WSJ Investigation Alleges $88 Million Laundered Through 46 Crypto Exchanges

The Wall Street Journal claimed Friday that 46 crypto exchanges were used to launder nearly $90 million – with $9 million going through ShapeShift.

AccessTimeIconSep 28, 2018 at 6:45 p.m. UTC
Updated Sep 13, 2021 at 8:25 a.m. UTC
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Nearly $90 million potentially associated with criminal activity was laundered through 46 cryptocurrency exchanges, the Wall Street Journal reported Friday.

In particular, the Journal reported, some $9 million was laundered through ShapeShift AG, the Erik Voorhees-led cryptocurrency exchange known for allowing users to maintain their anonymity, over a two-year period. Moreover, this was the largest sum laundered through any single U.S.-based exchange on its list.

The Journal's investigation tracked funds from more than 2,500 crypto wallet addresses associated with reported criminal activity, finding that $88.6 million was laundered through the exchanges. ShapeShift, it claims, was "the largest recipient of the funds with a U.S. presence," noting that while it is registered in Switzerland, it is operated in the U.S. state of Colorado.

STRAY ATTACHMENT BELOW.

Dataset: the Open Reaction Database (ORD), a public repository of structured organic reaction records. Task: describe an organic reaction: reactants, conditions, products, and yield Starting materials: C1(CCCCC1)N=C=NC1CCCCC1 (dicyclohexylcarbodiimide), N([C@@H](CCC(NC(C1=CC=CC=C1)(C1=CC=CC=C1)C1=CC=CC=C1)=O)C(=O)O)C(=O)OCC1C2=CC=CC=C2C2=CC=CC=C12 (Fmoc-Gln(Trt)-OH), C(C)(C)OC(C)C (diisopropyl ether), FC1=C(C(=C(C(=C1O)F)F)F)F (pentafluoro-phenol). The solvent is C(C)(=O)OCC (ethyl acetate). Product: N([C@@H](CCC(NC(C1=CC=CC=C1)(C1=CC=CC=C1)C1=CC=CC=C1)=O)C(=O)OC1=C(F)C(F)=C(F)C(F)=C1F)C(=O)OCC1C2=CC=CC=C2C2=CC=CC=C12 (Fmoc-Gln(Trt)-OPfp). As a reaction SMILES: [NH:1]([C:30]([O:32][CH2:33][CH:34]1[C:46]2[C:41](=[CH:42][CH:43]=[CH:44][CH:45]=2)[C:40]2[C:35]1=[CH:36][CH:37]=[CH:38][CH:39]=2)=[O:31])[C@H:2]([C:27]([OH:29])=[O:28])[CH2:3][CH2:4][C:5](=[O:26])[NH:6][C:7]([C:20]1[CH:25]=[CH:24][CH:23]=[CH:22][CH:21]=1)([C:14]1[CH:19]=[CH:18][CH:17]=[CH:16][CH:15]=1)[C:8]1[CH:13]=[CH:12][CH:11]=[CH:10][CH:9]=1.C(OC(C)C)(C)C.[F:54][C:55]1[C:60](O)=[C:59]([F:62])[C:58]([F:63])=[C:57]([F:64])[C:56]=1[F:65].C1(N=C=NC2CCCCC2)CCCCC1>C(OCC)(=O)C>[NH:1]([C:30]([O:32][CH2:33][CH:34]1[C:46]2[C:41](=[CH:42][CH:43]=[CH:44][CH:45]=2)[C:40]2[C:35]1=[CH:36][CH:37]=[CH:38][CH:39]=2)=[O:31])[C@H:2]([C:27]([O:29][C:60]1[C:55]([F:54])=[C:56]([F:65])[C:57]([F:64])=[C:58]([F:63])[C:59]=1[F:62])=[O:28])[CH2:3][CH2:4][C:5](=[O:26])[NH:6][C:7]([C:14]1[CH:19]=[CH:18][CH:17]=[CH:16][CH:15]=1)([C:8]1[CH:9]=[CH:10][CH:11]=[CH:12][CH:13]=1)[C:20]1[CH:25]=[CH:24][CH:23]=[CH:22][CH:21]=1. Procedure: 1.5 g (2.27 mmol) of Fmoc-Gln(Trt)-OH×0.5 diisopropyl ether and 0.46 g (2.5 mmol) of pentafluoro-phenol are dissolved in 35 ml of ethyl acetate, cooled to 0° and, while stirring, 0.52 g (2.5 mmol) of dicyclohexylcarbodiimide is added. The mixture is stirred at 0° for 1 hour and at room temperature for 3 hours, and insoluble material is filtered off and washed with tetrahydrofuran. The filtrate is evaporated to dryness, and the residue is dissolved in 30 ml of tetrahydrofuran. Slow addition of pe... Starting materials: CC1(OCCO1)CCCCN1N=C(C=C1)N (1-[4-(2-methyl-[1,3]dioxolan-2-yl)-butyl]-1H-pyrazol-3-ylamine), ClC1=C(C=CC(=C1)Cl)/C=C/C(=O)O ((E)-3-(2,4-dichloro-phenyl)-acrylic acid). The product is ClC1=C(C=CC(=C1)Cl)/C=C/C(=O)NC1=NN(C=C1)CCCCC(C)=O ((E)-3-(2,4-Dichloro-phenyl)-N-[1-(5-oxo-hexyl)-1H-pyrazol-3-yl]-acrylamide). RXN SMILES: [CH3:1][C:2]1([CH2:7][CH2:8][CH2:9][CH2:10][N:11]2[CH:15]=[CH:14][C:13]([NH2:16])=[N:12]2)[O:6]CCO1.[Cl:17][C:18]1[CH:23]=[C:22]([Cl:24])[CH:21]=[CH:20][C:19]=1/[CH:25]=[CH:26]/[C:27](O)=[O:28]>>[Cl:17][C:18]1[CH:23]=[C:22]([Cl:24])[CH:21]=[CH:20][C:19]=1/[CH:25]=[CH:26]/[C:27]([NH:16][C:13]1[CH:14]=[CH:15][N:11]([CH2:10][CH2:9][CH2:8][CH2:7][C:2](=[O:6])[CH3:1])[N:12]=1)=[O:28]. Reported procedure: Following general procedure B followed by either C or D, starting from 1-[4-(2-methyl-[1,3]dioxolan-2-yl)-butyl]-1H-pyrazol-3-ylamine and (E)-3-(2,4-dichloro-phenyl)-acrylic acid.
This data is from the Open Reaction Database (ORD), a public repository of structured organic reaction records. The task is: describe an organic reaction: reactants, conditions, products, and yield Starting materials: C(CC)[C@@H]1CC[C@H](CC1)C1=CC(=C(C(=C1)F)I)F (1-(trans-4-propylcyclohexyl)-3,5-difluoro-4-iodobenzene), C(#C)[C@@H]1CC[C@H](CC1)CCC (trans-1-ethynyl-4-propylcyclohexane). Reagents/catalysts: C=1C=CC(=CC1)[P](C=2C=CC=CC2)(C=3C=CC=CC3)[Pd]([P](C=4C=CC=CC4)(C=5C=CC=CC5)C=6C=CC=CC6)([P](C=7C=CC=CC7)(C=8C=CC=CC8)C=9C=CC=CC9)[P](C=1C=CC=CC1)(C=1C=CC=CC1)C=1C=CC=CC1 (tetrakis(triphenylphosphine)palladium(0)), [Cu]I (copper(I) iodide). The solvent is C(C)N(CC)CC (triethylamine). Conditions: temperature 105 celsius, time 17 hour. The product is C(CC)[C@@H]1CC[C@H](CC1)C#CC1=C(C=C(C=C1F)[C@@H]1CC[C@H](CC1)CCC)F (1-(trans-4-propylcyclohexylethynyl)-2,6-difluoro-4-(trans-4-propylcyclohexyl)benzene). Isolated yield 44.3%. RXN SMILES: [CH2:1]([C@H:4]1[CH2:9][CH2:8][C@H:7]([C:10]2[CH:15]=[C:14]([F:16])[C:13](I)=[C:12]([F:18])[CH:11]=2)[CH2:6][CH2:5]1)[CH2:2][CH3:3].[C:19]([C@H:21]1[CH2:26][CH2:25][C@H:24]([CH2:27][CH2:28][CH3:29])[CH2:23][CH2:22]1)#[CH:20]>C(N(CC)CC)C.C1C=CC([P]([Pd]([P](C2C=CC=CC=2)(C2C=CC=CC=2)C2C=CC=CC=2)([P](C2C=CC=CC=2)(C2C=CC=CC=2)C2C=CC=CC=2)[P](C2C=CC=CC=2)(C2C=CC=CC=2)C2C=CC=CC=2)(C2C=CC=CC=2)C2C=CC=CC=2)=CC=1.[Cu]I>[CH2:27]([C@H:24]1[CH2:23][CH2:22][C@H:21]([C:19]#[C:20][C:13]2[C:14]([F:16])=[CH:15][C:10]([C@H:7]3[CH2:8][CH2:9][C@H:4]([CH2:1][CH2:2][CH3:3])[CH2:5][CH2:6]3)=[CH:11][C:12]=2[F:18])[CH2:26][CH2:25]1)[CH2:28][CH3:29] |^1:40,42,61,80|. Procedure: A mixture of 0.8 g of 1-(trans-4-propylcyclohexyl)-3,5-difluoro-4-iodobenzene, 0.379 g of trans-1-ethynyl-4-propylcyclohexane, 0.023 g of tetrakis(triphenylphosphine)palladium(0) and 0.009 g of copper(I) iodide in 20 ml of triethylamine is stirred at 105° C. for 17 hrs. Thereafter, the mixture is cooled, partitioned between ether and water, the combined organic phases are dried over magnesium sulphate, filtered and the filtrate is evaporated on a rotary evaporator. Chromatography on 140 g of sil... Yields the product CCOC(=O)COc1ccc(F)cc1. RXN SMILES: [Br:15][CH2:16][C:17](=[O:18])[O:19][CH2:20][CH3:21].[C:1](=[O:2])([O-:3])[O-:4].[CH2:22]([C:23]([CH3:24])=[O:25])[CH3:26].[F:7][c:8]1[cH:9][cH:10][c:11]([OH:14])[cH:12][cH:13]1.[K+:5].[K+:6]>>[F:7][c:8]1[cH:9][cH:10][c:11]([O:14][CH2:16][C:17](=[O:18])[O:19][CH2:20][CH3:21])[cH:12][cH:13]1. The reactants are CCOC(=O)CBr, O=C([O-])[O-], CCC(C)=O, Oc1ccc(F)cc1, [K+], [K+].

Reporters gave ShapeShift a list of addresses deemed "suspicious," which the exchange then banned, chief legal officer Veronica McGregor said, according to the article.

The report described how it traced funds from one fraudulent scheme to exchanges, explaining that reporters followed transactions and wallet addresses on the ethereum blockchain to ShapeShift and KuCoin. At ShapeShift, some $517,000 in ethereum was converted to monero, where the trail went dark, as an example.

The report's timing is notable, coming just weeks after ShapeShift announced it would enforce "know-your-customer" rules beginning next month.

McGregor told the Journal that the move was "not in response to any regulatory enforcement action," but rather, as part of an effort to "de-risk" the exchange.

Her statement echoed comments by Voorhees, who told CoinDesk that the move was a "proactive" step to forestall any future regulatory action.

"It was a strategic decision as we believe the risk of not doing so had gotten too great. It was not made lightly," he said.

Laundry image via Shutterstock


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